Estimating A Small DSGE Model Under Rational and Measured Expectations: Some Comparisons
Source: Bank of Finland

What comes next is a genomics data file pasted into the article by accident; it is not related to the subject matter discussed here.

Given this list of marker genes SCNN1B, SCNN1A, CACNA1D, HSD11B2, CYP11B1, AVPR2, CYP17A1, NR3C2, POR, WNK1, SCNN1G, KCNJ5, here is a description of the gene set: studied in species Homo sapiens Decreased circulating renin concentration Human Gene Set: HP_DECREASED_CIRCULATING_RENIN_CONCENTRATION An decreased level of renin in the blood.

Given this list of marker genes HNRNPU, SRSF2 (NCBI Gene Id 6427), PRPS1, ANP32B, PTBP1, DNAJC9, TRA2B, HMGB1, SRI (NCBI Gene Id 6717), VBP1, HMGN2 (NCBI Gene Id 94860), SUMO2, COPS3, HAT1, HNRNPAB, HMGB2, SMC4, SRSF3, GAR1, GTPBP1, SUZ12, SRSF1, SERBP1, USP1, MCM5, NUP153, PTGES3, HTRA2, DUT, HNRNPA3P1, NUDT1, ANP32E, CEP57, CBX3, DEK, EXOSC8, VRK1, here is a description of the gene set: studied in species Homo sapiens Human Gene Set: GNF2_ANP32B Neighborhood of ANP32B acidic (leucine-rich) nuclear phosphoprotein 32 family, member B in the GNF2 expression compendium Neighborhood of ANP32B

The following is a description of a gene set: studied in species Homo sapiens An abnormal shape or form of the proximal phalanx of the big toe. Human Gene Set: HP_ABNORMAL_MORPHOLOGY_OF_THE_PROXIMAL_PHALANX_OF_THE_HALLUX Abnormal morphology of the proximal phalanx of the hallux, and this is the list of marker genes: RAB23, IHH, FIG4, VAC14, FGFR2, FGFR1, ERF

Although beneficial allocational effects have been a central motivation for the Basel II capital adequacy reform, the interaction of these effects with Basel II's procyclical impact has been less discussed. In this paper, the authors investigate the effect of Basel II on the efficiency of bank lending. They consider competitive credit markets where entrepreneurs may apply for loans for investments of different risk profiles. In this setting, excessive risk taking typically arises because low risk borrowers cross-subsidize high risk borrowers through the price system that is based on average success rates. They find that while flat-rate capital requirements (such as Basel I) amplify overinvestment in risky projects, risk-based capital requirements alleviate the cross-subsidization effect, improving allocational efficiency.